The enormity of what is going in California cannot be overstated. Electric rates in the San Diego region, the first area to have a totally deregulated market, have risen 200 to 300 percent. Electric bills that were once $50 a month are now over $150. Rates have also soared in other parts of California. The working poor and people on fixed incomes are being hit hardest. In the wholesale spot market, rates have increased 2000% to 3000%. In contrast, the much-maligned Municipal Utility Districts in California had an overall increase of less than 10% in their electric rates. The M.U.D.'s ability to provide reliability and affordability during this "crisis" only emphasizes the extent of manipulation going on in California's electric market.

The Independent System Operator (ISO), a weak California agency with the job of managing that state's power grid, finds itself powerless to maintain electrical reliability and purchase affordable power for the California ratepayers that it severs. This agency has plant shutdown "coordination control" over less than 20% of the 800 power plants in California. The other 640 plants in the state seem to be able to shut down for just about any reason. The ISO is also hampered by a ("real time") short-term power purchase contract scheme, which requires the ISO to buy electricity at fantastically high rates on the spot market without sealed bids. The California ISO is also unwilling to exert the little regulatory power that it has. No wonder consumer groups have requested Governor Davis to seize the electric generator's power plants using the state's eminent domain statues in order to protect the public health and safety. This is not likely to happen since millions of dollars are donated to the campaign coffers of politicians by the very electric generators and utilities that these politicians are suppose to oversee. Millions more are used by the lobbyists of these electric generators and utilities to pass legislation and buy influence and access to the corridors of power.

Similar events happened here in Connecticut when legislators allowed lobbyists from utilities and electric generators from around the country to spend millions of dollars to pass Connecticut's electric restructuring legislation. These same legislators allowed the "leadership" of both parties to overrule two committees in the legislature who voted down restructuring and then allowed the bill to be reintroduced into the legislature and passed with the help of the Governor all during the last week of the session. If committees in the legislature don't have the power to stop legislation though public hearings and voting why bother having them! These same legislators are now asleep about what is happening in California and are willing to accept the reassurance of people who have a vested interest in continuing the flawed and dangerous experiment called electric deregulation. Some economists see signs that electric deregulation in California is actually having an adverse effect on California's economy. Some think that it might be a factor in slowing down economic development and draining billions of dollars to the oil and natural gas rich south of the United States. Similar effects could happen in Connecticut over the next two or three years as we move toward a totally deregulated electric market.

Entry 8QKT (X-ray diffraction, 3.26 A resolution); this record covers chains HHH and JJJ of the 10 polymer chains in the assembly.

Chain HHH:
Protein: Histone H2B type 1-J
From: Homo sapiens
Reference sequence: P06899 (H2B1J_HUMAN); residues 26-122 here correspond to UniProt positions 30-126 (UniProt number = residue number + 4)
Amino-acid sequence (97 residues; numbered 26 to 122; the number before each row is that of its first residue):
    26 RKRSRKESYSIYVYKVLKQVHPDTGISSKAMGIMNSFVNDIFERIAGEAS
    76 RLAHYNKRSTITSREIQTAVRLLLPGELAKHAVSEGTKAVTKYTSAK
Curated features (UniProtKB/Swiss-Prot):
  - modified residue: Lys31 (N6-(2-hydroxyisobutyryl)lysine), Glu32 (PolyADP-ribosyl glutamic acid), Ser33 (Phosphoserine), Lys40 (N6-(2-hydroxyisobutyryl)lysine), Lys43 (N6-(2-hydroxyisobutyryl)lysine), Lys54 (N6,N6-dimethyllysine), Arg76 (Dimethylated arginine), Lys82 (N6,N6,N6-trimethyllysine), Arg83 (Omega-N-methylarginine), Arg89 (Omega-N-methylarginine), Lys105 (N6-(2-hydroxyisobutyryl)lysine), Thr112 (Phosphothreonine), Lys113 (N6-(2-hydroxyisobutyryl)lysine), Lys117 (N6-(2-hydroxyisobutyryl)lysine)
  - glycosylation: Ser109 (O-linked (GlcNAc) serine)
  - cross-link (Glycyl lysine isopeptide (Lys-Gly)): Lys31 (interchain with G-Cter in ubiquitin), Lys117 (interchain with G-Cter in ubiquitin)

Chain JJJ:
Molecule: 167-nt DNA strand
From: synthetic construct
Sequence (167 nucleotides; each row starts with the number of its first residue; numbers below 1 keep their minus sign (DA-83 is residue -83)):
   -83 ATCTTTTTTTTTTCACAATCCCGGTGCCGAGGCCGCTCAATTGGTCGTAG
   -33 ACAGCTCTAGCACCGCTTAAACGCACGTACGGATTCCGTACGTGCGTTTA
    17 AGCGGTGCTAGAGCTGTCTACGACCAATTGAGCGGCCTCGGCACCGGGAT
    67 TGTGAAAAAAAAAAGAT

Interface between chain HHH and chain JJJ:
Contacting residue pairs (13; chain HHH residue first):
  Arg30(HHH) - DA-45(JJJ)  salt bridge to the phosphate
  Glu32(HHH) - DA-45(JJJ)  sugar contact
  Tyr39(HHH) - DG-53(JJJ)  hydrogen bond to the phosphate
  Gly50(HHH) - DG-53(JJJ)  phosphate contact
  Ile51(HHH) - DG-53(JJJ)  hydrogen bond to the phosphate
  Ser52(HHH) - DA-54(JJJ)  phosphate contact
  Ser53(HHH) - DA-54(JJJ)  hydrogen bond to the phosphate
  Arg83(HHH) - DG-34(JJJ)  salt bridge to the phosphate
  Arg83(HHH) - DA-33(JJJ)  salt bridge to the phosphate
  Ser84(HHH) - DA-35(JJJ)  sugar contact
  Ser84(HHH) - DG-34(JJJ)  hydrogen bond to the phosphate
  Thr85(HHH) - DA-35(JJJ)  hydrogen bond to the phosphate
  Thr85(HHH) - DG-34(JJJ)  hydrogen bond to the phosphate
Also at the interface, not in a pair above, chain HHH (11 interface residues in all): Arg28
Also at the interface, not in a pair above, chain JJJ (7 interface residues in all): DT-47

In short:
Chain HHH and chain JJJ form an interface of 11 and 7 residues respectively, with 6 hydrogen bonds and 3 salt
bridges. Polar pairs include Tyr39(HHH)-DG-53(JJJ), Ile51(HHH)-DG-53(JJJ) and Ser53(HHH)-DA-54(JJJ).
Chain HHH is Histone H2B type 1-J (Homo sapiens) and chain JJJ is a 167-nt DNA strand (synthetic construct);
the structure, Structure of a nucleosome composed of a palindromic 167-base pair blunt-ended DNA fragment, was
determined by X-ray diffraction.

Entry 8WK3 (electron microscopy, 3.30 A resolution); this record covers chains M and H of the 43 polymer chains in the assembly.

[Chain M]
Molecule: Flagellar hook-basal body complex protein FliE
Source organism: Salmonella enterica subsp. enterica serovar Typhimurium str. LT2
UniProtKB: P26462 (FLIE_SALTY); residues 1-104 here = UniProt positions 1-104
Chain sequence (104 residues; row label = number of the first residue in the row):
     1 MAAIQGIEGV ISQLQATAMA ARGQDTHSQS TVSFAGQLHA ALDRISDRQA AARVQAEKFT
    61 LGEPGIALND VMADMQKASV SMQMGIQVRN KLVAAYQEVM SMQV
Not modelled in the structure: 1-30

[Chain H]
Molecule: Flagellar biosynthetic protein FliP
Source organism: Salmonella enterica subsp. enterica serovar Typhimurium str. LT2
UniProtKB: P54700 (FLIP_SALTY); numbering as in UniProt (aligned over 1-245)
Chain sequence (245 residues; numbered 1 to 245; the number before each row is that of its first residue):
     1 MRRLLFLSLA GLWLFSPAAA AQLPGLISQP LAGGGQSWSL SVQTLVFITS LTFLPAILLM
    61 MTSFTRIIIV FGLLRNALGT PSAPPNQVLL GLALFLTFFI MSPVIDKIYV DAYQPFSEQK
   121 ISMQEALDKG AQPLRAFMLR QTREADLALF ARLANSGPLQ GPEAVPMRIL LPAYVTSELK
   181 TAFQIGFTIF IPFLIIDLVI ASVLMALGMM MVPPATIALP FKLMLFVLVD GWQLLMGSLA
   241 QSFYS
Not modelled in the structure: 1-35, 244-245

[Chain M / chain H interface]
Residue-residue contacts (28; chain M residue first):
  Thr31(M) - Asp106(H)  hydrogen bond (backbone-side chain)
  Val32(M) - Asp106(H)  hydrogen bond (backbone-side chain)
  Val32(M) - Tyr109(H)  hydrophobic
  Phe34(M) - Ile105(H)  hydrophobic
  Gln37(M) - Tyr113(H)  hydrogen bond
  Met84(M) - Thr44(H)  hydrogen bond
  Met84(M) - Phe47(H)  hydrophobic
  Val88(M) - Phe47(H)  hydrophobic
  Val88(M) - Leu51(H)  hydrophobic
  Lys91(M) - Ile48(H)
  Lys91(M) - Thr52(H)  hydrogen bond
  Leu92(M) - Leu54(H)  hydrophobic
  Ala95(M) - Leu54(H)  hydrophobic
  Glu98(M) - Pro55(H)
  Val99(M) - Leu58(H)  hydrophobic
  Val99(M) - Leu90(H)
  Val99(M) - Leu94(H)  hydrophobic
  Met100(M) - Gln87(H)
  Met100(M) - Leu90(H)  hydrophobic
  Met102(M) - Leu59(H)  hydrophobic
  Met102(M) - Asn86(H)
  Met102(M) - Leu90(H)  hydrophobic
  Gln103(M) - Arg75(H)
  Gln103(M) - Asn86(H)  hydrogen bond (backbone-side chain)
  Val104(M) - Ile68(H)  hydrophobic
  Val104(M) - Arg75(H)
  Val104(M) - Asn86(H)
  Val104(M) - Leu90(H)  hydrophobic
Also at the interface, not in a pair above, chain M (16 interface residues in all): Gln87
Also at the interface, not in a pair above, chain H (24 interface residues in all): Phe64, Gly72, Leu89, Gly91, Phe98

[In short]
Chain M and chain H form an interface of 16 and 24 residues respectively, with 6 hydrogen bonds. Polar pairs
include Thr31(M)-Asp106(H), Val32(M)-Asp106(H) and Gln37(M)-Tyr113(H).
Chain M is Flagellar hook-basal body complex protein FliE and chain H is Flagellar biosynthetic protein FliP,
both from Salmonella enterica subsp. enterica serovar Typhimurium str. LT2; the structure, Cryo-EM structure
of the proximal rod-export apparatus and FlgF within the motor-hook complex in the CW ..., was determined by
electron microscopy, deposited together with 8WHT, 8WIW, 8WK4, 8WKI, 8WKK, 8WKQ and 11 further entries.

In New York City and in Westchester County electric deregulation has resulted in 40% increases in rates and the specter of brownouts and blackouts. Recently the mass media has extolled Pennsylvania's electric deregulation effort as "successful". A closer look at Pennsylvania's electric restructuring shows that true deregulation will not take place until 2010 when rates are totally "unfrozen" and price controls are removed. Pennsylvania's plan did not require utilities to sell their power plants and has offered "shopping credits" to all retail customers willing to move to a new generator, thereby subsidizing its own consumers rate decreases. The wholesale price for electric energy has recently increased significantly in Pennsylvania. Energy experts say there is no physical justification for such increases. Some people speculate that it is only a matter of time till rates rise in Pennsylvania as electric generators discover ways to pass on these costs to consumers (or get out of the "market").


The time for action is now. On January 1, 2004 the price controls will come off our electric rates in Connecticut. Already a member of the legislature has suggested that we increase rates to encourage more companies to "compete" in our "deregulated" electric market. This is perverse economics. Competition is supposed to be the driving force behind price reductions not the other way around. If you have to artificially raise rates to encourage market entry, then you don't have a market, at least not one that should be left unregulated. What is the point of competition if the result isn't price reductions? Better customer service? It is not yet clear to our elected officials that there is no market in electric energy in Connecticut and there probably never will be.

There are solutions to the electric deregulation mess. They include a real energy policy for Connecticut, which subsidizes conservation and reduces demand for electricity at its source. We need the will to make major investments in clean and renewable energy plants, which use solar, wind, and tidal power for energy sources. We need a strong state power authority, which will oversee the entire process of supply and demand in electricity use and will keep our hard earned money and energy in Connecticut. We need an elected DPUC, which will answer to us and will re-regulate the electric industry. We need a Citizens' Utility Board, which will research and represent consumers before the legislature and other government agencies. We also need Municipal Utility Districts, which will produce clean and affordable energy and will be locally controlled.

If we do not move in this direction we will find ourselves spending tens of billions of dollars on more bailouts and subsidies, which will go in the pockets of greedy corporations, and we will wakeup to a spoiled environment and a nation without liberties.